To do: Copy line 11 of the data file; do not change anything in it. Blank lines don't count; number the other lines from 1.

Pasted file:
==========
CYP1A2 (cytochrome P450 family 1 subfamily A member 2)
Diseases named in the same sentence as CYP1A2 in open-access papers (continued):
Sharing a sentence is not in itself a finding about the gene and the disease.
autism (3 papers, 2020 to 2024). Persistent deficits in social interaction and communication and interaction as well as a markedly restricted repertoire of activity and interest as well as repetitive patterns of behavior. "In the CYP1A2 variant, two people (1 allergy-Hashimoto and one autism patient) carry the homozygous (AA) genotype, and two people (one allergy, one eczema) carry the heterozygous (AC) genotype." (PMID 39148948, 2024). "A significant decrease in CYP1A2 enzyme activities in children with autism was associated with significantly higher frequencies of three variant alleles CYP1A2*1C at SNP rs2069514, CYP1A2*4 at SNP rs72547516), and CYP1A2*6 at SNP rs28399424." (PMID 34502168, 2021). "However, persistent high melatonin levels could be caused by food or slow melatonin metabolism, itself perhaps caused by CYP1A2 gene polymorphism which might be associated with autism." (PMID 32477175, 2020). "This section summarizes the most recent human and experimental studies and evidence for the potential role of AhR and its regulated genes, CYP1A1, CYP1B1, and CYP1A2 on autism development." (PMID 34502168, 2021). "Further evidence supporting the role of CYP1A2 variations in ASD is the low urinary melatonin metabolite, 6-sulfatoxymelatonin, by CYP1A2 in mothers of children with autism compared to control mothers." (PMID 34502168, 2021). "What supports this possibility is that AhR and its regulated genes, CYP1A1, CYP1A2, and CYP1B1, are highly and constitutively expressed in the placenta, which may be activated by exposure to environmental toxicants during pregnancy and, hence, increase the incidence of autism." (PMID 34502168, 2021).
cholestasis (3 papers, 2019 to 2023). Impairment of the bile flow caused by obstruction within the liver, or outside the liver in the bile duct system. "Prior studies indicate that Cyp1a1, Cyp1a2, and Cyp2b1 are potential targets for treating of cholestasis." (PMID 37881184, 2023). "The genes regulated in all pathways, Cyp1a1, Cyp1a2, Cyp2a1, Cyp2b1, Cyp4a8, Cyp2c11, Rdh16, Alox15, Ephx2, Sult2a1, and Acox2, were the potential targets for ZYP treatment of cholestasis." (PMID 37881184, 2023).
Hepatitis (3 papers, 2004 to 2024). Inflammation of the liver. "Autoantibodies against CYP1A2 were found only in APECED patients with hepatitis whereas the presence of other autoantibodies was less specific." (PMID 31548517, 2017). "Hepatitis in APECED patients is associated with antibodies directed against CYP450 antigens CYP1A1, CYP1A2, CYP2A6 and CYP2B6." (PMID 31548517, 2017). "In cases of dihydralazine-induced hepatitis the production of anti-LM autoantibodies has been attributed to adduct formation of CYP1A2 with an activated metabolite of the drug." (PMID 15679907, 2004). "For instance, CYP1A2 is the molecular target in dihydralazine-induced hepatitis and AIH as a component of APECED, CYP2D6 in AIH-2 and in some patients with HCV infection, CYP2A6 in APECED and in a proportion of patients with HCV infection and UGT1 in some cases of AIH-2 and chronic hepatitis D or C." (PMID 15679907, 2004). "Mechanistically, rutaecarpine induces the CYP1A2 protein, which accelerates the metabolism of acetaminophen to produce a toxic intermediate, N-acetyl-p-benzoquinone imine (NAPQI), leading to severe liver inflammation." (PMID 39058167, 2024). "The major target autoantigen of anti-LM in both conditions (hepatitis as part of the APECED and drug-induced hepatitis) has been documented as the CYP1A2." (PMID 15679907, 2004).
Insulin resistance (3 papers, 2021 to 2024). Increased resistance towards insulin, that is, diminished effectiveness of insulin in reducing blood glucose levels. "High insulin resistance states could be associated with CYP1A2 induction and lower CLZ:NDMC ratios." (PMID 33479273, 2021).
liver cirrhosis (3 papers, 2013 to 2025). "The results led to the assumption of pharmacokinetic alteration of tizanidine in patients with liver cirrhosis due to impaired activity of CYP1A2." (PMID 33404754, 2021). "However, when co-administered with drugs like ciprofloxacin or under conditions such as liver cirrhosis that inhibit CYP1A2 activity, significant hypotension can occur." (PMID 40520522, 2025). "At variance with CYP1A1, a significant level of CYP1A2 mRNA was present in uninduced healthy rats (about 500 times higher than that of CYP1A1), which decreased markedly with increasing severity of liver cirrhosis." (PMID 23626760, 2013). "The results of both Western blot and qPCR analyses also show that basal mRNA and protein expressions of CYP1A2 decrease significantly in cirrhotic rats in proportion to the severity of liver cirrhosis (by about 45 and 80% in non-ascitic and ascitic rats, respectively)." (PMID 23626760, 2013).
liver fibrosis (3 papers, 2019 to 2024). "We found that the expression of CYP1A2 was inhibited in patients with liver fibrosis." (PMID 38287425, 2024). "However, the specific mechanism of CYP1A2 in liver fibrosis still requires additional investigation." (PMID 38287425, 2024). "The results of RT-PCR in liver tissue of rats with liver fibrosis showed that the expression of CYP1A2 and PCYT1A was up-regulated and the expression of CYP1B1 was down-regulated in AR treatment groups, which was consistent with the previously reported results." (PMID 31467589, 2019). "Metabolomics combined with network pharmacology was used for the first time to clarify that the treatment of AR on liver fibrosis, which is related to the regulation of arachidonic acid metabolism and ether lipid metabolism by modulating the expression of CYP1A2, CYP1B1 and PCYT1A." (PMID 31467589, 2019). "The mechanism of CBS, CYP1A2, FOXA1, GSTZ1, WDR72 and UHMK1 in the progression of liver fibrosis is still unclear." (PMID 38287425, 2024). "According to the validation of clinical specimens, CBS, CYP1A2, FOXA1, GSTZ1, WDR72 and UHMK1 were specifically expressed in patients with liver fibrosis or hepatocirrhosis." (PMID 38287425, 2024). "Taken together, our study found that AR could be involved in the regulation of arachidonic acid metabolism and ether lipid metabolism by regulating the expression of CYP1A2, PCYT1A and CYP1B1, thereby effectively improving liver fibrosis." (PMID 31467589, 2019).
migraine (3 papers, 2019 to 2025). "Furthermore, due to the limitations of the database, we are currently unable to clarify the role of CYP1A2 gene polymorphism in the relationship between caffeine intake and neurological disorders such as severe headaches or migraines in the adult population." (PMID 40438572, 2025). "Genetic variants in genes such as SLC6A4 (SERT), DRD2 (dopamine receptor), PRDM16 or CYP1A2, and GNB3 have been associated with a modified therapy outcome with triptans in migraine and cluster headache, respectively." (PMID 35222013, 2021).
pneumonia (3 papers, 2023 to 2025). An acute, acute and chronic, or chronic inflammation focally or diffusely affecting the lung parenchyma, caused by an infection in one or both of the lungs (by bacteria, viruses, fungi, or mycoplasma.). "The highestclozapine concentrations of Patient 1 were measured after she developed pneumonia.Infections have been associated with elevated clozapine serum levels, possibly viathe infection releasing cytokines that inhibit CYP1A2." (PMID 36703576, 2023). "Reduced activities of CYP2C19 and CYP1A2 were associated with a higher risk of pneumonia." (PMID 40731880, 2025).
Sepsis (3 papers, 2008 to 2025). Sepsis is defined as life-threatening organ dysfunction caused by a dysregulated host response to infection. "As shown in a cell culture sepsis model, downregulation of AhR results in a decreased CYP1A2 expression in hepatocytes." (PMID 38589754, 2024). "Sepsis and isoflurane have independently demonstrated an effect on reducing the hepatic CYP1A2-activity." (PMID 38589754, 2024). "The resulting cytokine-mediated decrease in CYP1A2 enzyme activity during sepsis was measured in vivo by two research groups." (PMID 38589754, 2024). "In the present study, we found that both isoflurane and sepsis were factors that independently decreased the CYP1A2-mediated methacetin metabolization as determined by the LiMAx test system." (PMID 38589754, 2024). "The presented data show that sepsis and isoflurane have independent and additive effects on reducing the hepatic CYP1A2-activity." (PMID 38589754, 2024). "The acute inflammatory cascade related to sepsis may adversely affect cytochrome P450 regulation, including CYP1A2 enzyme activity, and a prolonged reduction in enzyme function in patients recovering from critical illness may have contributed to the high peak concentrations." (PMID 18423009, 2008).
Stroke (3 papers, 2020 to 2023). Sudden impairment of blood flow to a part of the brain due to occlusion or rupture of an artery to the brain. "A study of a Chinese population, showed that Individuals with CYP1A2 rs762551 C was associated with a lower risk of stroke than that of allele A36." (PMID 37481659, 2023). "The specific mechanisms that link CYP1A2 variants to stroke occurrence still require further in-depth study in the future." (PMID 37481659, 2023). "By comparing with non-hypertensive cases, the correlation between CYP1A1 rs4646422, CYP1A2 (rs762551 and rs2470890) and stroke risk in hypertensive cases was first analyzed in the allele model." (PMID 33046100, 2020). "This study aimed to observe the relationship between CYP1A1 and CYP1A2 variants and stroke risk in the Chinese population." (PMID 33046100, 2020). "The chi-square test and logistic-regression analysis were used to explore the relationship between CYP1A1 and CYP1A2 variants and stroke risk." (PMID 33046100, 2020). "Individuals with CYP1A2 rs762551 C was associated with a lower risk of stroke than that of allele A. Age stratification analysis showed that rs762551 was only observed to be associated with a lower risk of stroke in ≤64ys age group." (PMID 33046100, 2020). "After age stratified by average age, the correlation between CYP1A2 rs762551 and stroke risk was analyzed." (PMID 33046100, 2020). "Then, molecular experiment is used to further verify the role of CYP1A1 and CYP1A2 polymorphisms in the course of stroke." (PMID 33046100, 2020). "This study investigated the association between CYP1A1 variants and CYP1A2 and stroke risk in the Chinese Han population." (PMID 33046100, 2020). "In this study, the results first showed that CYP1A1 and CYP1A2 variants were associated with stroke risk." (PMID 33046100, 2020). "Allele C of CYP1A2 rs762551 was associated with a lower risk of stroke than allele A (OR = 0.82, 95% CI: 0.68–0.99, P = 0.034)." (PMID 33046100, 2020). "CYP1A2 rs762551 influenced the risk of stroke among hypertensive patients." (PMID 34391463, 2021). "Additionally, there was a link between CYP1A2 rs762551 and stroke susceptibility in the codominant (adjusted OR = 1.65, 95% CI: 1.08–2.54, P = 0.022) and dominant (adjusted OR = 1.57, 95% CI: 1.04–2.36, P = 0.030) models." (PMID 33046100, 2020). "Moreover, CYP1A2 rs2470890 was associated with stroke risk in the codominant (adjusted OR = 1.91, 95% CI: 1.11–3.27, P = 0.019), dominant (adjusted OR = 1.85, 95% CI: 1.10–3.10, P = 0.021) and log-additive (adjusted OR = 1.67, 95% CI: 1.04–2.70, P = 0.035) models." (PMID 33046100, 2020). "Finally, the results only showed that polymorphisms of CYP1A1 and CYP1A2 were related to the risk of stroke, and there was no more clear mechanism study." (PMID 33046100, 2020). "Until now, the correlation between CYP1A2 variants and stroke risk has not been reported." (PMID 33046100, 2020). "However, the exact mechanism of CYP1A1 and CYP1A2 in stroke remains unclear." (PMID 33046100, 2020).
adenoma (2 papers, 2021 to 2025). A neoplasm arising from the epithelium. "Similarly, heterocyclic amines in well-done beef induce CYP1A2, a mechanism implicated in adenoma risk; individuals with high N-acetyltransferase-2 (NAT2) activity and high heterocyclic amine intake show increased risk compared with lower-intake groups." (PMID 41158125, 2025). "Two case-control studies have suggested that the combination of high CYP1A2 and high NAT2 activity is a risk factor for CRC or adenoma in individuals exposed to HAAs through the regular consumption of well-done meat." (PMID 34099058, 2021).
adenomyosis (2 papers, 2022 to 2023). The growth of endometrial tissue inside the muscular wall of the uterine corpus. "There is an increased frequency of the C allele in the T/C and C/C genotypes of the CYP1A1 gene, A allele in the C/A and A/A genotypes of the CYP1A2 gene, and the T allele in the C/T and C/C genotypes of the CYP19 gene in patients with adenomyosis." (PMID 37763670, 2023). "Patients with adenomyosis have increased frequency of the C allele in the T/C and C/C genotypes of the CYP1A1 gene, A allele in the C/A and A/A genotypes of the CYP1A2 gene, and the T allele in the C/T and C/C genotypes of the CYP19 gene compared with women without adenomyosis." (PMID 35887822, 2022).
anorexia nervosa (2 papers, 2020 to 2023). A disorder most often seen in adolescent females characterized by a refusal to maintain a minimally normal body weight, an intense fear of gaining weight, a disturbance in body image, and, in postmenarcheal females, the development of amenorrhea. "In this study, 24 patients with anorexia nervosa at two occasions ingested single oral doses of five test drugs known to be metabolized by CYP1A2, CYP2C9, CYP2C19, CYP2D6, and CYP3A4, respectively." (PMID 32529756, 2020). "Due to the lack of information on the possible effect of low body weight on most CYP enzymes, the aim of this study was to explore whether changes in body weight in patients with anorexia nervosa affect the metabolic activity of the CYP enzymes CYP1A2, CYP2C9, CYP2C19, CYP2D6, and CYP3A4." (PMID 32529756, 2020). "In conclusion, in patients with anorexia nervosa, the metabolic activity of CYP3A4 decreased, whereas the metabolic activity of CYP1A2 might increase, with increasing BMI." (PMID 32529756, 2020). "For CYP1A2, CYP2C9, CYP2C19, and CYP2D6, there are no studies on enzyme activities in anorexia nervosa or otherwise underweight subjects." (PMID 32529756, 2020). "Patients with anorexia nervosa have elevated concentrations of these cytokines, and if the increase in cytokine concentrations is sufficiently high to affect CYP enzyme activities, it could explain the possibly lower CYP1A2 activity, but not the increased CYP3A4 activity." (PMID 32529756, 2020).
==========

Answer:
pneumonia (3 papers, 2023 to 2025). An acute, acute and chronic, or chronic inflammation focally or diffusely affecting the lung parenchyma, caused by an infection in one or both of the lungs (by bacteria, viruses, fungi, or mycoplasma.). "The highestclozapine concentrations of Patient 1 were measured after she developed pneumonia.Infections have been associated with elevated clozapine serum levels, possibly viathe infection releasing cytokines that inhibit CYP1A2." (PMID 36703576, 2023). "Reduced activities of CYP2C19 and CYP1A2 were associated with a higher risk of pneumonia." (PMID 40731880, 2025).